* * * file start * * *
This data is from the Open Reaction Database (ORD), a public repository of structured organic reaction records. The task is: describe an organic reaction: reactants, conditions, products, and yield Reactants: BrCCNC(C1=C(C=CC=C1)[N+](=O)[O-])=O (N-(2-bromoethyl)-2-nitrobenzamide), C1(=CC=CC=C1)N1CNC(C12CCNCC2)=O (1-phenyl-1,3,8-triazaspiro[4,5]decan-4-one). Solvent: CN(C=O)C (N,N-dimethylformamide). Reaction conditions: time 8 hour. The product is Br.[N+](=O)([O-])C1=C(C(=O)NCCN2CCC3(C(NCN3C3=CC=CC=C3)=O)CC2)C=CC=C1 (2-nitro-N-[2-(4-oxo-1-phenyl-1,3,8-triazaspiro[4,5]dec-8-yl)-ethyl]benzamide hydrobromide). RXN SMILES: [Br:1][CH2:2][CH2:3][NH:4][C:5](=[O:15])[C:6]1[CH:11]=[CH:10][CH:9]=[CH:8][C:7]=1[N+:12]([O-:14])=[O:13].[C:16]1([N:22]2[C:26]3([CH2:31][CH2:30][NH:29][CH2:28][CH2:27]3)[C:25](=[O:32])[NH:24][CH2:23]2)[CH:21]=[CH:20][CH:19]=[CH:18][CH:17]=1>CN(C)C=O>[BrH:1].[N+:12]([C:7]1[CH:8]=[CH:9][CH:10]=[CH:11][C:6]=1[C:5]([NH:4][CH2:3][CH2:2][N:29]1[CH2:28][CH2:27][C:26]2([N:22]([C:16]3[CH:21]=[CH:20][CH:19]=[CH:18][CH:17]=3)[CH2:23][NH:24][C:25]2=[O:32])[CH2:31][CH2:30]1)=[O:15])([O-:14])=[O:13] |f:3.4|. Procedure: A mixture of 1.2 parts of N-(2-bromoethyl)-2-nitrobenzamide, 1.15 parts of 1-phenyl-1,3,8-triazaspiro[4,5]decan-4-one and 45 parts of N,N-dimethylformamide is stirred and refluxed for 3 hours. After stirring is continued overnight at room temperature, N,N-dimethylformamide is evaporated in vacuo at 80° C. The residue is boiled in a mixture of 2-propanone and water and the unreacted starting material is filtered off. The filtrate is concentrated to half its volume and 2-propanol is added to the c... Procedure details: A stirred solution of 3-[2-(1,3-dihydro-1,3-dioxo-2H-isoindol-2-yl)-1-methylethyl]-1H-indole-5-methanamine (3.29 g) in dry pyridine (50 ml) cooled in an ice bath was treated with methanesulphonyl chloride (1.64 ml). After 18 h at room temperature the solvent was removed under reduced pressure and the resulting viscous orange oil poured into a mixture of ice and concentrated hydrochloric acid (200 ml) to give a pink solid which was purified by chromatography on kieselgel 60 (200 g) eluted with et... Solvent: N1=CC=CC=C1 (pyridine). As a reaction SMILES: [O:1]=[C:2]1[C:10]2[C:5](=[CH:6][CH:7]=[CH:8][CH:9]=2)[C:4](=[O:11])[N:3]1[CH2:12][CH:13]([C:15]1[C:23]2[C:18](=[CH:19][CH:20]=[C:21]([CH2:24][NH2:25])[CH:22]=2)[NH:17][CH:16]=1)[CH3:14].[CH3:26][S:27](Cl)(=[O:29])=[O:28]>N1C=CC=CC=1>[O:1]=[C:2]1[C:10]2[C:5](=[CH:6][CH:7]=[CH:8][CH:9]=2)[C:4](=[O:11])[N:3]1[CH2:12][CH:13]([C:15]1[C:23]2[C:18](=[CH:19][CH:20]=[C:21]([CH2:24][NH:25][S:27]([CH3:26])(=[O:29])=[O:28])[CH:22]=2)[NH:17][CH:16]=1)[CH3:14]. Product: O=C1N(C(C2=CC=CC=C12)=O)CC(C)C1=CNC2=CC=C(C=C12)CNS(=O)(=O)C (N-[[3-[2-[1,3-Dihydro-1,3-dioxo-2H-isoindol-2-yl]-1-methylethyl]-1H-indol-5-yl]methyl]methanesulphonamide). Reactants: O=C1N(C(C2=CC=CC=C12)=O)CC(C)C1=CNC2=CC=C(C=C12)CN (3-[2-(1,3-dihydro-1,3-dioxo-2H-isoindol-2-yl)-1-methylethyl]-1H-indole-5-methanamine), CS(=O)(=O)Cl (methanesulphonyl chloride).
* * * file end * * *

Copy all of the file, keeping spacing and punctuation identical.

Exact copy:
This data is from the Open Reaction Database (ORD), a public repository of structured organic reaction records. The task is: describe an organic reaction: reactants, conditions, products, and yield Reactants: BrCCNC(C1=C(C=CC=C1)[N+](=O)[O-])=O (N-(2-bromoethyl)-2-nitrobenzamide), C1(=CC=CC=C1)N1CNC(C12CCNCC2)=O (1-phenyl-1,3,8-triazaspiro[4,5]decan-4-one). Solvent: CN(C=O)C (N,N-dimethylformamide). Reaction conditions: time 8 hour. The product is Br.[N+](=O)([O-])C1=C(C(=O)NCCN2CCC3(C(NCN3C3=CC=CC=C3)=O)CC2)C=CC=C1 (2-nitro-N-[2-(4-oxo-1-phenyl-1,3,8-triazaspiro[4,5]dec-8-yl)-ethyl]benzamide hydrobromide). RXN SMILES: [Br:1][CH2:2][CH2:3][NH:4][C:5](=[O:15])[C:6]1[CH:11]=[CH:10][CH:9]=[CH:8][C:7]=1[N+:12]([O-:14])=[O:13].[C:16]1([N:22]2[C:26]3([CH2:31][CH2:30][NH:29][CH2:28][CH2:27]3)[C:25](=[O:32])[NH:24][CH2:23]2)[CH:21]=[CH:20][CH:19]=[CH:18][CH:17]=1>CN(C)C=O>[BrH:1].[N+:12]([C:7]1[CH:8]=[CH:9][CH:10]=[CH:11][C:6]=1[C:5]([NH:4][CH2:3][CH2:2][N:29]1[CH2:28][CH2:27][C:26]2([N:22]([C:16]3[CH:21]=[CH:20][CH:19]=[CH:18][CH:17]=3)[CH2:23][NH:24][C:25]2=[O:32])[CH2:31][CH2:30]1)=[O:15])([O-:14])=[O:13] |f:3.4|. Procedure: A mixture of 1.2 parts of N-(2-bromoethyl)-2-nitrobenzamide, 1.15 parts of 1-phenyl-1,3,8-triazaspiro[4,5]decan-4-one and 45 parts of N,N-dimethylformamide is stirred and refluxed for 3 hours. After stirring is continued overnight at room temperature, N,N-dimethylformamide is evaporated in vacuo at 80° C. The residue is boiled in a mixture of 2-propanone and water and the unreacted starting material is filtered off. The filtrate is concentrated to half its volume and 2-propanol is added to the c... Procedure details: A stirred solution of 3-[2-(1,3-dihydro-1,3-dioxo-2H-isoindol-2-yl)-1-methylethyl]-1H-indole-5-methanamine (3.29 g) in dry pyridine (50 ml) cooled in an ice bath was treated with methanesulphonyl chloride (1.64 ml). After 18 h at room temperature the solvent was removed under reduced pressure and the resulting viscous orange oil poured into a mixture of ice and concentrated hydrochloric acid (200 ml) to give a pink solid which was purified by chromatography on kieselgel 60 (200 g) eluted with et... Solvent: N1=CC=CC=C1 (pyridine). As a reaction SMILES: [O:1]=[C:2]1[C:10]2[C:5](=[CH:6][CH:7]=[CH:8][CH:9]=2)[C:4](=[O:11])[N:3]1[CH2:12][CH:13]([C:15]1[C:23]2[C:18](=[CH:19][CH:20]=[C:21]([CH2:24][NH2:25])[CH:22]=2)[NH:17][CH:16]=1)[CH3:14].[CH3:26][S:27](Cl)(=[O:29])=[O:28]>N1C=CC=CC=1>[O:1]=[C:2]1[C:10]2[C:5](=[CH:6][CH:7]=[CH:8][CH:9]=2)[C:4](=[O:11])[N:3]1[CH2:12][CH:13]([C:15]1[C:23]2[C:18](=[CH:19][CH:20]=[C:21]([CH2:24][NH:25][S:27]([CH3:26])(=[O:29])=[O:28])[CH:22]=2)[NH:17][CH:16]=1)[CH3:14]. Product: O=C1N(C(C2=CC=CC=C12)=O)CC(C)C1=CNC2=CC=C(C=C12)CNS(=O)(=O)C (N-[[3-[2-[1,3-Dihydro-1,3-dioxo-2H-isoindol-2-yl]-1-methylethyl]-1H-indol-5-yl]methyl]methanesulphonamide). Reactants: O=C1N(C(C2=CC=CC=C12)=O)CC(C)C1=CNC2=CC=C(C=C12)CN (3-[2-(1,3-dihydro-1,3-dioxo-2H-isoindol-2-yl)-1-methylethyl]-1H-indole-5-methanamine), CS(=O)(=O)Cl (methanesulphonyl chloride).